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VCU Report: Richmond's Tax Abatement Program Has Mainly Helped Wealthy Homeowners, Developers

The majority of current tax abatements in Richmond are clustered in the neighborhoods with the hottest real estate markets.
The majority of current tax abatements in Richmond are clustered in the neighborhoods with the hottest real estate markets. Louise Ricks/WCVE

A new analysis from VCU shows Richmond’s tax abatement program is concentrated in high-income areas with strong housing markets.

The report released Monday by VCU's Center for Urban and Regional Analysis found that more than 60 percent of the abatements are issued to multi-family apartments or houses in the West End. Richmond's Rehabilitation Tax Abatement Program provides property owners with a tax exemption on increasing property value if they make renovations that increase the building's value by 20 percent. The program was created in the 1990s and was originally intended to spur investment in renovating Richmond's historic properties, but it's now creating concerns about equity.

Richmond Council Member Michael Jones says part of the reason the program has mostly benefitted the wealthy is that lower-income families can’t afford to make the large investment required by the program.

“So we have rewarded one part of our city, individuals who are to afford to do this type of development, and ensure that their neighborhoods will look differently in the coming years," Jones said.

Jones, along with Council Member Ellen Robertson, also suggested that decreasing the requirement that the renovation increase the property value by 20 percent could allow lower-income families to access the program. Richie McKeithen, the city's property assessor, said doing so would cause a surge in new permit applications and would require additional staff to administer the program.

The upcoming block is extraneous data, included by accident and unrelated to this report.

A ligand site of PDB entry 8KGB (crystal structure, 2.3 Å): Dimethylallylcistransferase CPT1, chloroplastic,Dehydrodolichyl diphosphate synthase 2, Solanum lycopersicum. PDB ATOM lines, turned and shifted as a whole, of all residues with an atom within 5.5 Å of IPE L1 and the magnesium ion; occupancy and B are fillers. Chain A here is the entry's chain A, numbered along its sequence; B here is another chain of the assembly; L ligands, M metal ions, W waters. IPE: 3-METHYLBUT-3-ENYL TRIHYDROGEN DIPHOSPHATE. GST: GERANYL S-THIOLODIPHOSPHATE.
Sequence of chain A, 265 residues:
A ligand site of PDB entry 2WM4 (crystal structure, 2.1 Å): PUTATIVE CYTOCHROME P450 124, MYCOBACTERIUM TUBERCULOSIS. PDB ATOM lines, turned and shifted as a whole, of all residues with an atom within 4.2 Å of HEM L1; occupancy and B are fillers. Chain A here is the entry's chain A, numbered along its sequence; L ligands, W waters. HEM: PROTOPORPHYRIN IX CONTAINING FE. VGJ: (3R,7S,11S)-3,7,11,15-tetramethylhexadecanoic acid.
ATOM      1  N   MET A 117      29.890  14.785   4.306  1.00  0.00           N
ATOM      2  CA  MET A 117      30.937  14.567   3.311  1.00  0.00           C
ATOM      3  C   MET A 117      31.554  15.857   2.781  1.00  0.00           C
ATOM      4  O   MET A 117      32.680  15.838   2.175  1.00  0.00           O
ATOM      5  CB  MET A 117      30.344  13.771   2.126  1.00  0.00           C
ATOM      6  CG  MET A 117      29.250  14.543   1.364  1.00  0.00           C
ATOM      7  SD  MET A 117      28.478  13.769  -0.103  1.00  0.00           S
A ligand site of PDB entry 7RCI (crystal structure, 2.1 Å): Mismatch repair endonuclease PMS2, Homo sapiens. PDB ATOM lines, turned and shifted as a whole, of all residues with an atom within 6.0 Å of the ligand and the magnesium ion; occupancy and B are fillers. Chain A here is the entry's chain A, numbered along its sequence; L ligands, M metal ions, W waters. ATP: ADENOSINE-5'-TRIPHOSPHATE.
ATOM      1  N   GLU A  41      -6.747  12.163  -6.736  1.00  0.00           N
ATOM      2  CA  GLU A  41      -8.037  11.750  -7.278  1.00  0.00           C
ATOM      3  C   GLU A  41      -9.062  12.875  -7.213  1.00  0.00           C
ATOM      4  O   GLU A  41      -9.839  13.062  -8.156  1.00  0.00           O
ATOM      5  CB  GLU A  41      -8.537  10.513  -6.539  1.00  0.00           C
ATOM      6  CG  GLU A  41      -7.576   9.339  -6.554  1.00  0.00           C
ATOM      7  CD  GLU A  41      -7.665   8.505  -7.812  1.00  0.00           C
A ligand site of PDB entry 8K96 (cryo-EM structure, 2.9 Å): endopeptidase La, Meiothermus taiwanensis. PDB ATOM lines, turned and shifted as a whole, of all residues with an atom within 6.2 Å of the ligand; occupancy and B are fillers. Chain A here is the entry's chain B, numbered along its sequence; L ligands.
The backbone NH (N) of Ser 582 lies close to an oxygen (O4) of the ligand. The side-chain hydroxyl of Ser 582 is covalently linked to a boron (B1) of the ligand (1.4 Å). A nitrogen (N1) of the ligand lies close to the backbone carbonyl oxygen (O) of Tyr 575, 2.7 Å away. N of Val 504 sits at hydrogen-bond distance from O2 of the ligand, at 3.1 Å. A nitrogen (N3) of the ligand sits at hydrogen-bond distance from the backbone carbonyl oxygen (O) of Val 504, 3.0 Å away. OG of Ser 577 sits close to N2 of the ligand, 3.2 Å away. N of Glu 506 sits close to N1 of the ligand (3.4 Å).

The city granted more than $78 million in abatements between 2009 and 2016. The VCU report said all of the lost revenue will be made back by the city three years after the abatements expire. Properties receive a tax abatement for 7 to 10 years under the program.

People with properties in the program will also be partially shielded from the property tax increase being proposed by Mayor Levar Stoney. Participants would only pay the increased rate on the value of their home before it was rehabilitated.

In a presentation to Richmond City Council on Monday, researchers recommended the city increase the length of the tax abatement in low-income areas and for affordable housing developments. 

You can read the full VCU report on the tax abatement program here.

 

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